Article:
Self-taught beginner violinist looking for pieces around the same difficulty as Canon in D to learn

Edited: December 29, 2017, 6:00 PM · Self-taught 15-year old beginner violinist looking for classical pieces around the same difficulty as Canon in D to learn. I want to expand my repertoire so I can continue to develop my skills and so I can stop repeating Canon over and over again while I practice.

(Edit) https://musescore.com/user/88585/scores/105013 (arrangement of Canon I have learned)

Replies (17)

Edited: December 29, 2017, 6:02 PM · Canon in D is too difficult for you unless simplified. What other pieces are you working on?
I remember that taking lessons isn't an option for you, right?
Edited: December 29, 2017, 9:16 PM · Ella Yu- The arrangement I have been playing might have been simplified,(link in OP to the piece) at a slightly slower pace. So a piece around the difficulty of this arrangement would be nice would be nice.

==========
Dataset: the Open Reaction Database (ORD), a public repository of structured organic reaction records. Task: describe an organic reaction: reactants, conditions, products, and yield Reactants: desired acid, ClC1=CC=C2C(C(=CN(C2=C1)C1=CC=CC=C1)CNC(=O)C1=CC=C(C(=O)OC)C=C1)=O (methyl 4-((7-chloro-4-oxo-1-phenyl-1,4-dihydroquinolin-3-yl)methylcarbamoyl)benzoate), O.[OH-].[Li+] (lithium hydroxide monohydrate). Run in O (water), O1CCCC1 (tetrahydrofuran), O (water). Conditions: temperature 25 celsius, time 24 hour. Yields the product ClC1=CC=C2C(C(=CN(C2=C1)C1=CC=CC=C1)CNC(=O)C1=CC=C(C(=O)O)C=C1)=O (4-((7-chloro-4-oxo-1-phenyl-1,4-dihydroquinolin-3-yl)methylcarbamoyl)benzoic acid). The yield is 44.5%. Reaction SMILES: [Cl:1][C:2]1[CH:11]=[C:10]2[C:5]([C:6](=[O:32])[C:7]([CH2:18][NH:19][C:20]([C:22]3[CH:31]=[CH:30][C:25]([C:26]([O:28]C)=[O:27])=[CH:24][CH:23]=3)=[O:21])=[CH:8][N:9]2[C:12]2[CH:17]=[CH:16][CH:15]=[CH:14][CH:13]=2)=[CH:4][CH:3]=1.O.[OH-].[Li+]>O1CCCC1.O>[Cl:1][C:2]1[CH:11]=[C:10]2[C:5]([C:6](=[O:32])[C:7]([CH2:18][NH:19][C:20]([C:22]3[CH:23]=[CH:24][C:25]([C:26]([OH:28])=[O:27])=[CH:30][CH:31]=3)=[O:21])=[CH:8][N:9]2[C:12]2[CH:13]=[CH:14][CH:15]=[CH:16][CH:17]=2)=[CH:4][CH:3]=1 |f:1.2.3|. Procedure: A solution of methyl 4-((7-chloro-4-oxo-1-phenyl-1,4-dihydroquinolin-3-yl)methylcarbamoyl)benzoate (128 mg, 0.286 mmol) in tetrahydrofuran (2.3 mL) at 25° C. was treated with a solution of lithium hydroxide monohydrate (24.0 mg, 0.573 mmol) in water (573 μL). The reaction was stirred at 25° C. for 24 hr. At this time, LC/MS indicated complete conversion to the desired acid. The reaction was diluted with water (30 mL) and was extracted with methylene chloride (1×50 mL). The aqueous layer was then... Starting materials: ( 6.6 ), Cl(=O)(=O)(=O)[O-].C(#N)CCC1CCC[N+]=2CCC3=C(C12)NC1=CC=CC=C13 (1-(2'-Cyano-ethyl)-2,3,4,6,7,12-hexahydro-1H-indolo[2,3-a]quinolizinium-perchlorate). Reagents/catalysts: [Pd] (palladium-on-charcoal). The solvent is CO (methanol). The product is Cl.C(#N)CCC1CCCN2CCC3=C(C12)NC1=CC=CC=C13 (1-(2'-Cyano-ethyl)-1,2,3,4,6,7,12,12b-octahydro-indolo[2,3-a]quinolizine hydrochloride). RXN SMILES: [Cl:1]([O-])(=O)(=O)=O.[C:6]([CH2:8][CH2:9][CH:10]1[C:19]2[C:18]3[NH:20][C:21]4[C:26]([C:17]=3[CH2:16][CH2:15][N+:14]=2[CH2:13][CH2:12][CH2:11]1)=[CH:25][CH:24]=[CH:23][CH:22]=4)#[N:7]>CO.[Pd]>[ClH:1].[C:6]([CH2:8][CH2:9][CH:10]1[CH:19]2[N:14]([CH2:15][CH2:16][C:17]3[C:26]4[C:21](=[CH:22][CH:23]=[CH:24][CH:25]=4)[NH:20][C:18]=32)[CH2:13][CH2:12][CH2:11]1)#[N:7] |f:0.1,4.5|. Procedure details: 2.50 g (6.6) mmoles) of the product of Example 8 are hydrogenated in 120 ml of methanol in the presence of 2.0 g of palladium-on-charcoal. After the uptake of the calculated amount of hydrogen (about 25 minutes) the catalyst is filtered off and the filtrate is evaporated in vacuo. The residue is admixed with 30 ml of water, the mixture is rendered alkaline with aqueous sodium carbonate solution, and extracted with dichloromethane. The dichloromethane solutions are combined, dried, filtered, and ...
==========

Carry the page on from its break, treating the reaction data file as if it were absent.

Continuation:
And yes lessons will not be an option until I can find a teacher that fits into my schedule. Additionally, I need to wait until I get a job to pay for the aforementioned lessons

Another piece I have been working on is June, from Tchaikovsky's The Seasons.

December 29, 2017, 10:02 PM · My advice is to avoid anything with notes higher than B5, as you'll have to shift to reach them. Avoid double stops. I'm sorry I can't be more helpful.
December 29, 2017, 10:15 PM · Ella Yu- That's fine I'll keep looking for pieces that fit your criteria, thanks.
December 30, 2017, 3:44 AM · That arrangement of Canon does not look simplified to me, with the 1/32 and 3rd position notes. Of course it depends on the tempo, but with three months of teacherless violin practice (based on your earlier posts), it looks a bit ambitious.

The Suzuki books are a collection of classical repertoire at progressive difficulty level. Otherwise, Perlman "Indian Concertino" is fun and relatively easy, though not really "classical". It's on IMSLP, although maybe not for your country.